Now some of Bayler's friends are carrying on her campaign to make local roads safer for bicyclists, pedestrians and people in wheelchairs.
"She wanted the streets to be for everyone," Leela Pahl, an avid cyclist from Huntsville, said last week. "Sharon's death has stirred up a lot of feelings that there's something fundamentally wrong with how people are driving carelessly."
In January, Pahl and Bayler presented Battle with a petition signed by about 1,400 people asking the city to pass a Complete Streets policy. Local cyclist Jim Garvin continues to gather online signatures at his website.
Complete Streets is a national movement advocating public streets that are designed to be safe for walkers, cyclists, public transit vehicles and riders and the disabled, as well as drivers.
That might mean dedicated bike lanes, wider shoulders and sidewalks, special bus lanes or raised medians to help pedestrians cross busy roads.
Dozens of U.S. cities and counties have embraced the concept, including Daphne, Fairhope and Chickasaw in Alabama, Tupelo and Pascagoula in Mississippi, and Cobb County, Ga., near Atlanta.
Pahl said many Huntsville streets are currently "not very friendly" for bike riders, pedestrians or people with disabilities.
Sidewalks aren't always interconnected. Some curbs don't have wheelchair ramps. Dedicated bike lanes are rare.
"If we want to be one of the best places to live and raise a family," Pahl said Thursday, "then we should also be one of the best places to walk and ride a bicycle. It would only help the city go forward."
While cyclists have been the most outspoken about the need for a Complete Streets policy in Huntsville, Battle's own Green 13 task force on environmental sustainability also supports the idea.
In a February report to the mayor, task force members recommended that the city "update street standards and adopt policies consistent with those outlined by the national campaign for 'Complete Streets.'"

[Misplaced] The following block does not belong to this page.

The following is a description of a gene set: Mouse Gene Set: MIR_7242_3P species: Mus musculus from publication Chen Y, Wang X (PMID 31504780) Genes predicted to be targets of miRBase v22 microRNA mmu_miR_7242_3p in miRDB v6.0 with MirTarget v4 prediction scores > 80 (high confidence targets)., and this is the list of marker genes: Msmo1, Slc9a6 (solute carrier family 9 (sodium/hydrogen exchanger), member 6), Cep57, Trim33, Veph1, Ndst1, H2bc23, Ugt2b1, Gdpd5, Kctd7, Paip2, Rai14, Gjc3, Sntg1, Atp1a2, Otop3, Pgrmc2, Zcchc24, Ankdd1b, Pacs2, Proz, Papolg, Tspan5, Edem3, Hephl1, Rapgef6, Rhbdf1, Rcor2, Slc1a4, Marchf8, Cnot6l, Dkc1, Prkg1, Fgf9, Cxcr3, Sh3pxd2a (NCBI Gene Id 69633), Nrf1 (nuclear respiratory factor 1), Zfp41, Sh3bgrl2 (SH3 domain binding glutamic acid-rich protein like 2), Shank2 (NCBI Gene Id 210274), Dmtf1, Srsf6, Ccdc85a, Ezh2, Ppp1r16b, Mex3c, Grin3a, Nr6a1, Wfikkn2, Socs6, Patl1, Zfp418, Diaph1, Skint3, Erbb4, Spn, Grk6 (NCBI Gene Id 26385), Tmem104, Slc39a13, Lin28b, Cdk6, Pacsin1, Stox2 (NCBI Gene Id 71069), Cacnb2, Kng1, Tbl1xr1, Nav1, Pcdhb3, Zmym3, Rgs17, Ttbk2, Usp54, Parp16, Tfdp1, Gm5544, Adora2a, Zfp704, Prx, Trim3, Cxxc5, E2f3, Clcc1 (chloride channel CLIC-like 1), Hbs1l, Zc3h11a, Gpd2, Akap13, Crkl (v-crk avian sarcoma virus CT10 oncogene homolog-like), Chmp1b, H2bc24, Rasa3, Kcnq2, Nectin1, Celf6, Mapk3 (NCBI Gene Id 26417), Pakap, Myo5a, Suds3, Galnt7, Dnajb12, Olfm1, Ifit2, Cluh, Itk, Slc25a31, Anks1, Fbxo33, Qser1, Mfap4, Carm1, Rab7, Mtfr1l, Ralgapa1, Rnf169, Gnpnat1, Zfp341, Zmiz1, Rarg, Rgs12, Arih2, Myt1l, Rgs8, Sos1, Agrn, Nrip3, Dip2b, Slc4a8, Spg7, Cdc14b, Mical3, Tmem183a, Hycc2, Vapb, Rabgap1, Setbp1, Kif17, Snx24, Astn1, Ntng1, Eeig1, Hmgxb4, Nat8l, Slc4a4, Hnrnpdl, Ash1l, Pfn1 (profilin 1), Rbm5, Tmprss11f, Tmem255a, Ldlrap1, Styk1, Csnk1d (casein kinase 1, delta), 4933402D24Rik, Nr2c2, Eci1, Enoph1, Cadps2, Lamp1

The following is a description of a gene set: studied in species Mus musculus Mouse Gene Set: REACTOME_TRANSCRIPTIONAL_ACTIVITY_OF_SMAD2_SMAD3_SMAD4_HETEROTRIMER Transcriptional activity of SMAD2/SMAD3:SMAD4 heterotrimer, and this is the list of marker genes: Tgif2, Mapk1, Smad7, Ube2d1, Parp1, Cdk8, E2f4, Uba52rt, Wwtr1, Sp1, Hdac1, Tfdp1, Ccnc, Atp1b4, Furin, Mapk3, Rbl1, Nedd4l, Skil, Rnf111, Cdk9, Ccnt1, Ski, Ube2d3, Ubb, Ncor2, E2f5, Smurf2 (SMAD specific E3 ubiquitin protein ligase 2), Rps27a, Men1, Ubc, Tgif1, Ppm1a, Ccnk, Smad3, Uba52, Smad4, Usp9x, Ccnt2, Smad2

Officials should start by improving the roads linking downtown with Cummings Research Park, Bridge Street Town Centre and the University of Alabama in Huntsville, the report said.
On Friday, Battle said he "agrees totally" with the message of Complete Streets. However, he said city government doesn't have the money right now to retrofit existing roads with wider shoulders and bike lanes.
His preference: design those elements into new roads when the city has enough right-of-way, as it did on Cecil Ashburn Drive and the Oakwood Road extension.
"It's a good goal to incorporate portions of that (Complete Streets) system into what we're already doing," Battle said. "But we've also got to stay within budget, too."
Pahl said making streets friendlier for cyclists and pedestrians doesn't have to be expensive.
She said she would like to see Battle film a public service announcement asking drivers to be more considerate of cyclists.
Former Mayor Loretta Spencer created a bicycling safety task force after UAH student Sarah Chapman was struck and killed by a sport utility vehicle in September 2008. Bayler, ironically, was one of the task force's leaders.
The 52-year-old Harvest woman died on May 8 when her bicycle was struck from behind by a GMC pickup in Lincoln County, Tenn. State troopers said no charges would be filed against the driver, Edward Vincent Higgin.
"We all need to be more aware of each other" on the roads, Pahl said.

Sunday, June 20, 2010

Battling Our Oil Dependence Once and For All: A Blueprint

This is a guest post by Peter Lehner, Executive Director of the Natural Resources Defense Council.
The unfolding Gulf tragedy underscores the dire consequences of scraping the bottom of the barrel for energy. As the President noted in his speech this week, the unavoidable fact is that we have a paltry 2% of the world’s oil reserves but account for 20% of global consumption. Slaking this enormous thirst, the President noted, drives companies to drill in deep ocean waters since “we’re running out of places to drill on and in shallow water.”